Different studies have been focusing on how racism has affected the health industry in the United States all over the years.
Will this term, under President Barack Obama pose positive changes, given that he is the first black president?
We have to remember American history to examine the trends of racism and how it affected the health industry of the United States.
The United States Census Bureau and the Federal Office of Management and Budget, define race as self-identification of a person or group of persons as a result of physical characteristics, geographic location and ancestry. Race has been used interchangeably with ethnicity, which refers to a larger categorization which includes the language, diet, religion and political factors.
Racism in Health Care
Based on ongoing studies, racism has existed throughout time. Researchers claim that medical and scientific behavior is affected by the ethos of the times, and they report on how colored people are treated in the country.
Many studies to date claim that Black Americans (the blacks who reside in America) and Caucasian Americans do not receive equivalent medical treatment. Worse yet, economic standing may not be directly the cause.
These studies state that Black Americans receive lesser expensive new technological treatment as compared to their white counterparts.
Factors that may affect equality in health care include:
- varying patterns of diseases
- patient’s preferences
- organizational and economic considerations
- contact with various doctors and medical specialists
- racial makeup of medical specialists
Blacks and Hispanics disproportionately suffer from a variety of conditions, such as diabetes, and often have less access to care as well.
Because of the unequal health care offered to racial or ethnic majority as compared to racial or ethnic minorities, the minorities do not achieve their full health potentials. Most treatments are more inclined to suit the needs of the racial majority, thus the needs of the minorities are not properly addressed.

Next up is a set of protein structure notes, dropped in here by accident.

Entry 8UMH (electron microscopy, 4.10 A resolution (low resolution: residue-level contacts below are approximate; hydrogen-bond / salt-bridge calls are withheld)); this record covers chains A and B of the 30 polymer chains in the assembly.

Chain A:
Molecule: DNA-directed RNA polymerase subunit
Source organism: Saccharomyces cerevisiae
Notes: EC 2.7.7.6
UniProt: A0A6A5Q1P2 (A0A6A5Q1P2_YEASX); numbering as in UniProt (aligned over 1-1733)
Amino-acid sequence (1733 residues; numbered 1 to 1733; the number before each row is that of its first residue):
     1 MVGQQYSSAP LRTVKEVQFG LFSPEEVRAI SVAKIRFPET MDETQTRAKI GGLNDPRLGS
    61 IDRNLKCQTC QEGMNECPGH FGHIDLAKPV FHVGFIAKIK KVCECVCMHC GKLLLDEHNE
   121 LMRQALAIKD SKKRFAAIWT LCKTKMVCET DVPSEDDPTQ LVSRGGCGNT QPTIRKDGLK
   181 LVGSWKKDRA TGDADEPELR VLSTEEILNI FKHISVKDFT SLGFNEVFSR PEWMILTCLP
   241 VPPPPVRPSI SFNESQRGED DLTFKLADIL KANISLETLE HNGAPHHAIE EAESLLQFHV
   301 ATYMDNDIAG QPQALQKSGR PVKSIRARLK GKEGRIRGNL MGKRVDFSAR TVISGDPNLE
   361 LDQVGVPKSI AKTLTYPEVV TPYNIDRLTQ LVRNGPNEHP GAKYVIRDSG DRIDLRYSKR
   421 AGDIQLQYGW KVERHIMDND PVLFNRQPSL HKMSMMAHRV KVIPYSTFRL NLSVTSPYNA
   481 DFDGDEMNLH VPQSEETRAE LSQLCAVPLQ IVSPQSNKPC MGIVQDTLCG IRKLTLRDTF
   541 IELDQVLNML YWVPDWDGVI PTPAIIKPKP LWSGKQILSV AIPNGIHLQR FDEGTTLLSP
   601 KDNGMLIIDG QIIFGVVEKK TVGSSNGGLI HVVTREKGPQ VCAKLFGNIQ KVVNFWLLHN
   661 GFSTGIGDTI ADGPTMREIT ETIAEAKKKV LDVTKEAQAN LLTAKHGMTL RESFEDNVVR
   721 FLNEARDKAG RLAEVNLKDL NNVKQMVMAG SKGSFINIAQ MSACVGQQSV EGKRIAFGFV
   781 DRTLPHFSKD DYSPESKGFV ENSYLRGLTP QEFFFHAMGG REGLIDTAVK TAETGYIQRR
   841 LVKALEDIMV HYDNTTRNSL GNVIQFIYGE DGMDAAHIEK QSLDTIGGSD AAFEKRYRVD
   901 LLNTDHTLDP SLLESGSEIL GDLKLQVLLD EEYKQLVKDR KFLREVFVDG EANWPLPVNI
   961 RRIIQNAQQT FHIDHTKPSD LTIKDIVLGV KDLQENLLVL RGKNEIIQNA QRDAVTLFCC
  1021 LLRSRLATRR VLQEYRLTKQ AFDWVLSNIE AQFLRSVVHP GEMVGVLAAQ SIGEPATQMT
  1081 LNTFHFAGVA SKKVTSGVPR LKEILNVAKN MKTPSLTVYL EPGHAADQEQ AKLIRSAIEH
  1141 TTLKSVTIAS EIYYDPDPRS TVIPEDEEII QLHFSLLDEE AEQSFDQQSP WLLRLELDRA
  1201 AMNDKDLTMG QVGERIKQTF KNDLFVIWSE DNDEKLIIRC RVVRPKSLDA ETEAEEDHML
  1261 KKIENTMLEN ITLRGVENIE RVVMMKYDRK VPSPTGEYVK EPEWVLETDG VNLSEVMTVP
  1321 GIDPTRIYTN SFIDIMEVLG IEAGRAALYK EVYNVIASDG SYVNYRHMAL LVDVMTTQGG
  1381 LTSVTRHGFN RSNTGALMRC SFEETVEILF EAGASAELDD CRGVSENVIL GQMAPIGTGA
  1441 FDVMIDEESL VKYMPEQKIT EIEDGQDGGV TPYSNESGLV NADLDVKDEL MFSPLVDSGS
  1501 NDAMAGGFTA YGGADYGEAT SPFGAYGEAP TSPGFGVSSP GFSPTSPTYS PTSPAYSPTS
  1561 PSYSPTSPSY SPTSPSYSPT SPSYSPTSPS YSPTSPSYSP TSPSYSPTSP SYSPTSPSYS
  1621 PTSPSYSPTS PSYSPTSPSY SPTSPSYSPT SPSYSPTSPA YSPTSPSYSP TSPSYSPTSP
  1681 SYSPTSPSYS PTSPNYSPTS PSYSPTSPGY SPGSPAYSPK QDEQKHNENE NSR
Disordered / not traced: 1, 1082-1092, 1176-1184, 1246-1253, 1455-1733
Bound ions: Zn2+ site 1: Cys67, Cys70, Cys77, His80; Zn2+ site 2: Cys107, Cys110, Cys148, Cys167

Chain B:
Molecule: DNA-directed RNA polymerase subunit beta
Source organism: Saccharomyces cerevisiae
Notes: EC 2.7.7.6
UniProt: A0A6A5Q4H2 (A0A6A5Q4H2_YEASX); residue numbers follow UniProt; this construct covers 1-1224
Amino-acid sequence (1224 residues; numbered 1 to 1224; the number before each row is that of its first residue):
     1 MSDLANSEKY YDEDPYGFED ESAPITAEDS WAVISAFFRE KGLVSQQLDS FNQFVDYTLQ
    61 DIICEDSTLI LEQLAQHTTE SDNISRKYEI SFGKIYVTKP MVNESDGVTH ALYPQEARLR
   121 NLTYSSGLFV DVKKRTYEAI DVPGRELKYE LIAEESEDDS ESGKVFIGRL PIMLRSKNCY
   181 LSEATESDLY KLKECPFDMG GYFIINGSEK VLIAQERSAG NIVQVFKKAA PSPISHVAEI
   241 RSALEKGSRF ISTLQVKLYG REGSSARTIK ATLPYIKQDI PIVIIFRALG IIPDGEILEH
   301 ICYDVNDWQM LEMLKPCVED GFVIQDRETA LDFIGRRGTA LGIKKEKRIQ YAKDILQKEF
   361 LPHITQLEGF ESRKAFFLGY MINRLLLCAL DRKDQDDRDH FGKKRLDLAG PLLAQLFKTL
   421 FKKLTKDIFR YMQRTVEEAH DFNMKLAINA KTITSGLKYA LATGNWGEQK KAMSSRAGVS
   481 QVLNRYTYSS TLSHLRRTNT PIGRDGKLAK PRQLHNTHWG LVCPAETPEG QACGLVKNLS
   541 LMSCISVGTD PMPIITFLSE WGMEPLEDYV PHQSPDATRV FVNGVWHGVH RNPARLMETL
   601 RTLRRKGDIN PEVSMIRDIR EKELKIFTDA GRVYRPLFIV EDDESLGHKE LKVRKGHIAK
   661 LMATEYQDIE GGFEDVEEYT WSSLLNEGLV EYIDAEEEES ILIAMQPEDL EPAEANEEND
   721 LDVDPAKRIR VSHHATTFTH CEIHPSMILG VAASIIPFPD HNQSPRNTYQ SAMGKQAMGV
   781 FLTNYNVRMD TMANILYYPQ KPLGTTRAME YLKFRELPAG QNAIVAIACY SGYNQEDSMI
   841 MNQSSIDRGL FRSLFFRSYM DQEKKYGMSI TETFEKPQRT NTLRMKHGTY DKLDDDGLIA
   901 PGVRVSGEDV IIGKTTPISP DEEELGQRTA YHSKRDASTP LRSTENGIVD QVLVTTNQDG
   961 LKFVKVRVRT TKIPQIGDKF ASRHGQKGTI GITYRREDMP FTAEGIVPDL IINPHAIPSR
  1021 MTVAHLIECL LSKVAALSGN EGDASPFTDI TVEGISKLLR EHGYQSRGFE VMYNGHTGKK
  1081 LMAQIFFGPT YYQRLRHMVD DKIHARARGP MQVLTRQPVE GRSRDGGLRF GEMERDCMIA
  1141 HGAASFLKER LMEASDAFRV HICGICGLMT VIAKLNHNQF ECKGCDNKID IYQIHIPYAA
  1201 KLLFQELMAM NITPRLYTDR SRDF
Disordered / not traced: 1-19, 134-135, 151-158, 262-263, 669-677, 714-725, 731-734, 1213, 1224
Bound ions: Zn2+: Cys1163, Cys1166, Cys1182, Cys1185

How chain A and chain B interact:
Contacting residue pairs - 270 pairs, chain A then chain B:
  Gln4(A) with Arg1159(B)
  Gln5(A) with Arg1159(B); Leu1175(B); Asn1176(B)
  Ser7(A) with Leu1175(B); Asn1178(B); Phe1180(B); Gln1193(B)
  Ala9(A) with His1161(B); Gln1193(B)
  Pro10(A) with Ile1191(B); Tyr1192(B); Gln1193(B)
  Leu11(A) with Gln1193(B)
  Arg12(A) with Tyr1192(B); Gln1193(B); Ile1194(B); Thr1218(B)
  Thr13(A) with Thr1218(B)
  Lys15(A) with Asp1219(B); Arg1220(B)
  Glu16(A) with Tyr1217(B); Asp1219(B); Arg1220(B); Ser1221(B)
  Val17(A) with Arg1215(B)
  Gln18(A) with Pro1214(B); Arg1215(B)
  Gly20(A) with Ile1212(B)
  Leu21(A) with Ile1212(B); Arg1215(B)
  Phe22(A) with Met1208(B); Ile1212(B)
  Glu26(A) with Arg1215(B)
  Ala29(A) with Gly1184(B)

There are also many alleged complaints that medical staff sometimes treat patients differently based on the racial origin of the patient. We see these sort of racial allegations more frequently involving the police or other authoritative groups, but now it is starting to leak over into health care.
A new study found that despite receiving fewer medical services and spending less on health care throughout most of their lives, ethnic minorities on average have higher costs in their last six months of life than do white patients.
Address the Needs of Minorities
For the US health industry to improve, steps should be taken to ensure that the needs of the minorities be addressed. Racial origin must not be considered an important part or a determinant of patient treatment in hospitals.
Minority physicians are valuable because they are more likely to practice medicine in under served communities and urban areas, and serve a higher percentage of Medicaid patients.
The fact that an Black American president sits in office gives us hope that a change in terms of racial inequality within the US health industry is on its way.
Let us all be conscious of the need for equality for minorities when we talk about health care in America.
But Not Necessarily Illegal Immigrants
Incidentally, I don’t feel the same way about illegal immigrants. People who are currently living in America illegally should be dealt with as if they are committing a crime, which they are.
Deportation is one solution (although not always the best or the right solution), but awarding them free health care is not.